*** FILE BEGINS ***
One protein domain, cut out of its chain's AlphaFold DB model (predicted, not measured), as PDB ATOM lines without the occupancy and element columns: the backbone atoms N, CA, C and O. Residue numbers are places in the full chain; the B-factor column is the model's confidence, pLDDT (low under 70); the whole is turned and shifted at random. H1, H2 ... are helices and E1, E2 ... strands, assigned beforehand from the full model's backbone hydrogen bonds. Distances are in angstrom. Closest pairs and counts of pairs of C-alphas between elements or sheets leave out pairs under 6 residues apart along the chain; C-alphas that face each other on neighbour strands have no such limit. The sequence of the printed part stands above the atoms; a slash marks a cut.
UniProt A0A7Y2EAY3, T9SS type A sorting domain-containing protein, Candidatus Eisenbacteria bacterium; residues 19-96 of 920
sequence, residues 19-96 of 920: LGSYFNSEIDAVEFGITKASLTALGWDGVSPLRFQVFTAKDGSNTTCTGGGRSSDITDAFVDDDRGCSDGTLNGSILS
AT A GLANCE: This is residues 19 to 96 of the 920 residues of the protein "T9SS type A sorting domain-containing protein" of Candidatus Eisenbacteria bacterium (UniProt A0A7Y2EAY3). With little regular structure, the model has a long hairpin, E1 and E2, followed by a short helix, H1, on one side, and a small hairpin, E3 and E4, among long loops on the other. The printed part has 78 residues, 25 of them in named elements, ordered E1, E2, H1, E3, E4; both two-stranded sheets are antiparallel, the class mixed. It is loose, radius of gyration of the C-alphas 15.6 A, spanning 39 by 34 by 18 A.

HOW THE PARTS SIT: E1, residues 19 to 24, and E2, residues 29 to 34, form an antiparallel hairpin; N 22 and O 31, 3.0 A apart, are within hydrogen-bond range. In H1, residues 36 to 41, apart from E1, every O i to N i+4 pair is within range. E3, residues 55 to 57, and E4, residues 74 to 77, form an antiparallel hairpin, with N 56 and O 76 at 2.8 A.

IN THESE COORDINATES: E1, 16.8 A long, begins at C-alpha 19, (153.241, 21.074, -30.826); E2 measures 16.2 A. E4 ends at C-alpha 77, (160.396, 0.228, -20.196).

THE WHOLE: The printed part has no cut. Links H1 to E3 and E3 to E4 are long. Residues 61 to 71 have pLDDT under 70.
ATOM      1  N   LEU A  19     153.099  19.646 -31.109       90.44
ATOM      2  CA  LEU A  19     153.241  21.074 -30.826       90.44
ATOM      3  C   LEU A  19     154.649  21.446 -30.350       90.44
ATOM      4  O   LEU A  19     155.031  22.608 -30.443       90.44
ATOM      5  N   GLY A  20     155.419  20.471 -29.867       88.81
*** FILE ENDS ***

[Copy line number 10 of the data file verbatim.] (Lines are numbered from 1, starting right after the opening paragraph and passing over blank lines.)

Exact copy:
ATOM      4  O   LEU A  19     155.031  22.608 -30.443       90.44